For the past few months, I have rather intently felt a struggle between my identity as a Jew and my identity as a citizen of the world.
While the two are not absolutely mutually exclusive, there is no denying that they are not easily reconciled. All groups have mechanisms in place to foster allegiance and ethnic specificity, and I don’t think my struggle is unique only to Jews. My rather common struggle is just manifested in a unique way because I’m Jewish.
Jews are in a unique position because we possess a concept of nationhood that functions without a physical nation. This concept first developed when, in the 500s BCE, the Babylonians kicked us out of the land that, until that point, had been inextricably tied to who we were. We had also simultaneously always had a narrative of ourselves as being separate from other peoples. The Chosen People, in a nutshell. This, coupled with the common occurrence of being intentionally kept separate in many of the places we have lived over the past few millennia, ensured that we had an identity as “Jews” regardless of where we lived. Despite the genocides, expulsions, hate crimes, and the like, we’re still here, in large part because, paradoxically, that separation is de facto existence. And that’s something to be proud of.
Therefore, being Jewish is much more complicated than believing in a certain mythology. This is what I think most non-Jews don’t understand about Jews. It’s not necessarily about what you believe or do. We feel bound to an identity as “Jew” for many reasons, but the most visceral of them is that we have an obligation to the generations before us who clung to our identity even when it meant their deaths.
That’s the guilt comedians like to joke that Jews and Catholics share.
And I feel it. I feel it most when it comes to the family I will create.
While “Jewish” is up there with “female” and “American” in defining core components of my identity, my heart sees the war and hatred that such definitions can foster. I think many people of my generation feel that the world would be a better place if those lines were blurred more. I understand that the blurring would cause a backlash, with a movement towards the opposite, but eventually, if most of us were mixed “races” and religions, the old groups we hated would no longer exist. We’d have to create new groups to hate.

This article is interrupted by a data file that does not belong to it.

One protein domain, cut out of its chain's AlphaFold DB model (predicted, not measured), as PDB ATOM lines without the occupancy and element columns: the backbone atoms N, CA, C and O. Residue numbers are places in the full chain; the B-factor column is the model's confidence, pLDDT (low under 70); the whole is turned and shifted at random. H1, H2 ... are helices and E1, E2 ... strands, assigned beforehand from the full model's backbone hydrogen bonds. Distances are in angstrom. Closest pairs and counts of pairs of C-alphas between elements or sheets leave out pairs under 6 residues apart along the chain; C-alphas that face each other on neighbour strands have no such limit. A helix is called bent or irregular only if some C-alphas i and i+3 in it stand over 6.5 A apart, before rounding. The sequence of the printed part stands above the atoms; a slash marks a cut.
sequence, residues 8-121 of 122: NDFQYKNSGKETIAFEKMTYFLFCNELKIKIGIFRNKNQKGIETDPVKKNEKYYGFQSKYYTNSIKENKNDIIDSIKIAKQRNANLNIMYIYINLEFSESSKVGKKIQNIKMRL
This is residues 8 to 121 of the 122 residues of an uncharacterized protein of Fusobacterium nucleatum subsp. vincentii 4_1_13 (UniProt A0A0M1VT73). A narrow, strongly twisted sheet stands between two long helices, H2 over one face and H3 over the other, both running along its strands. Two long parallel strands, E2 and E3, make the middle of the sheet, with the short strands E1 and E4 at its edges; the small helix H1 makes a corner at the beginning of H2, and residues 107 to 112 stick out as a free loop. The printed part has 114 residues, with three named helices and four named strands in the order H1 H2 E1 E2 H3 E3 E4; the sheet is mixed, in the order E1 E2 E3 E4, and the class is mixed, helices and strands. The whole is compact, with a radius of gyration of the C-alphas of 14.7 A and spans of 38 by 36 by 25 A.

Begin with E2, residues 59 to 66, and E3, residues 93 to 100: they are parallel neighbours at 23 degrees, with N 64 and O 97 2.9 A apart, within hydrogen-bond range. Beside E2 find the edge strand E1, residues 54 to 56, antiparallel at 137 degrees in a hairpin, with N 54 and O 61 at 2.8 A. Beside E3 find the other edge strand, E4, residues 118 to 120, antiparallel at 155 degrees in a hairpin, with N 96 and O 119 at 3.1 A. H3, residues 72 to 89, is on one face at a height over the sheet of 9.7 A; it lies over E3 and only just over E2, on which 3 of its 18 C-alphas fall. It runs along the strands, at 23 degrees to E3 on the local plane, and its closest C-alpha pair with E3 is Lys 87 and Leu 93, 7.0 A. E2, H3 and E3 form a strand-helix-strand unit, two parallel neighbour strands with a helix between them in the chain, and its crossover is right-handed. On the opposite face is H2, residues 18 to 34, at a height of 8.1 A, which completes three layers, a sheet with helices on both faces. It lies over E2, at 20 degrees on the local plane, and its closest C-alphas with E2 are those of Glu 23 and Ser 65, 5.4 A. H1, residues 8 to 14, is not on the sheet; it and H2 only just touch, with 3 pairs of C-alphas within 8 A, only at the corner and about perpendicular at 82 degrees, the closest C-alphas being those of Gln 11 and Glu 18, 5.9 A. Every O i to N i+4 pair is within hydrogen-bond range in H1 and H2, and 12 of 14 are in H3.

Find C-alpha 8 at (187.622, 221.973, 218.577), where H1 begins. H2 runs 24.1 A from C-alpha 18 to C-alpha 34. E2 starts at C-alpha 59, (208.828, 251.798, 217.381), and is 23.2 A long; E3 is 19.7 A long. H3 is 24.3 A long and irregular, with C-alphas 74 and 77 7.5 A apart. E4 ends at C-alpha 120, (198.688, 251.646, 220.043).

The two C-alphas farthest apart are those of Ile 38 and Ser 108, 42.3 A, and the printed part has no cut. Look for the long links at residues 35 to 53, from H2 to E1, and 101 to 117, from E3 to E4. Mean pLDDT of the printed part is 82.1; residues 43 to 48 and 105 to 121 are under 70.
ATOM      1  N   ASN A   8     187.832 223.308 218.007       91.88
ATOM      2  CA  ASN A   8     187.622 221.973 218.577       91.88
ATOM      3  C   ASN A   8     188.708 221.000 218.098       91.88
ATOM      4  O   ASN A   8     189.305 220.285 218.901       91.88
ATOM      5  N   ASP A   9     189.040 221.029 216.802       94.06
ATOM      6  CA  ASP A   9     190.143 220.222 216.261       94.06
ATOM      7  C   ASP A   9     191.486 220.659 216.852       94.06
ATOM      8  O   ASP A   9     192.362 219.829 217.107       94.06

I, of course, don’t endorse hatred, but I do think it’s natural, and philosophically, I don’t believe that humankind is slowly progressing toward a greater good. I believe that we’re changing. Not for the better and not for the worse. And maybe when it comes down to it we’re hardly changing at all.
From this it is hard for me to avoid the logical conclusion that if there will always be some type of division among humans, that, in the long run, it really doesn’t help the world to intermarry. Based on human nature, war is inevitable. But that doesn’t feel like the logical conclusion to me. It feels like war and hatred could be avoided if we knew more about each other, or further, if we were one another.
And as someone who wants to have a family one day, it feels like I would be contributing to the ignorance in the world by limiting my mate to a Jew. Would I not be feeding into the very separation that breeds the ignorance that spurs the hatred in the world?
But then I think of myself as a counterexample. No doubt possessing some prejudices, but I believe that overall I don’t let them interfere with my sense of justice. And I’m a product of two Jews, 12 years of a Jewish education, a kosher home, and weekly Shabbat dinners and synagogue services.
I don’t think it’s enough, though, to not let my prejudices interfere with my sense of justice. I think I also have an obligation to befriend people different than me, and in so doing help dispel their prejudices towards me and vice versa. Perhaps that is all we need for world peace. Not a blurring at all, but an alignment. More of an American model than a French model. We’ll never all be the same; it’s much more pragmatic to focus on learning about one another rather than jump ahead with the goal of marrying one another.
Intellectually, I may resent the separateness and find myself at a loss to rationalize it. Why do I insist on being a Jew and what does it mean to be one? But I cannot avoid the truth of my existence: I am a Jew. And my children must be as well.
So, there really is only 1 unsettled question, a question I ask myself all the time: To raise a child with a Jewish identity, an identity that is important enough to that child to instill it in his own children, does it require 2 Jewish parents?
And I ask because, since I don’t believe the Jewish mythology, it feels archaic, narrow-minded, and wrong to insist on selecting only a Jew. When thinking generally, it doesn’t seem so bad. You want a Jewish child, it makes sense to have a Jewish husband. But when you think about the individual, someone who was born into this world with no choice in the matter, just like you were, too, but you happened to be born a Jew, does it not feel immoral to deem him unworthy of spending your life with you?
This is my struggle.